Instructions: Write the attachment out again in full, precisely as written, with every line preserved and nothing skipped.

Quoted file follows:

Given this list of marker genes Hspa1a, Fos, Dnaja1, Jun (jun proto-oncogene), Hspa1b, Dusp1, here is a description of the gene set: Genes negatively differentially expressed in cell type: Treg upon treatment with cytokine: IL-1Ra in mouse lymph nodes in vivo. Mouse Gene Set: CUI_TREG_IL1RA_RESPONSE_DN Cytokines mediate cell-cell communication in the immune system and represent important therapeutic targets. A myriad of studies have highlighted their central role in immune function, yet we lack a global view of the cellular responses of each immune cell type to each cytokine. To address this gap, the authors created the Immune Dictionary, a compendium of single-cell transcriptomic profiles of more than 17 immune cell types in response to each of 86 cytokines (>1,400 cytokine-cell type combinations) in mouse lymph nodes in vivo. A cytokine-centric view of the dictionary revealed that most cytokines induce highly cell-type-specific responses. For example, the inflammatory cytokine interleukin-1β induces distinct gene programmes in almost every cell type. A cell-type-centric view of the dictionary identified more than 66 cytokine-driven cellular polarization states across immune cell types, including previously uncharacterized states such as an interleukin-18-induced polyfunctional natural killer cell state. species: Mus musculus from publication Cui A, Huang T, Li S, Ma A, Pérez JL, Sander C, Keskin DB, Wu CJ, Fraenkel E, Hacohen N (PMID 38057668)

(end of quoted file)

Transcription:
Given this list of marker genes Hspa1a, Fos, Dnaja1, Jun (jun proto-oncogene), Hspa1b, Dusp1, here is a description of the gene set: Genes negatively differentially expressed in cell type: Treg upon treatment with cytokine: IL-1Ra in mouse lymph nodes in vivo. Mouse Gene Set: CUI_TREG_IL1RA_RESPONSE_DN Cytokines mediate cell-cell communication in the immune system and represent important therapeutic targets. A myriad of studies have highlighted their central role in immune function, yet we lack a global view of the cellular responses of each immune cell type to each cytokine. To address this gap, the authors created the Immune Dictionary, a compendium of single-cell transcriptomic profiles of more than 17 immune cell types in response to each of 86 cytokines (>1,400 cytokine-cell type combinations) in mouse lymph nodes in vivo. A cytokine-centric view of the dictionary revealed that most cytokines induce highly cell-type-specific responses. For example, the inflammatory cytokine interleukin-1β induces distinct gene programmes in almost every cell type. A cell-type-centric view of the dictionary identified more than 66 cytokine-driven cellular polarization states across immune cell types, including previously uncharacterized states such as an interleukin-18-induced polyfunctional natural killer cell state. species: Mus musculus from publication Cui A, Huang T, Li S, Ma A, Pérez JL, Sander C, Keskin DB, Wu CJ, Fraenkel E, Hacohen N (PMID 38057668)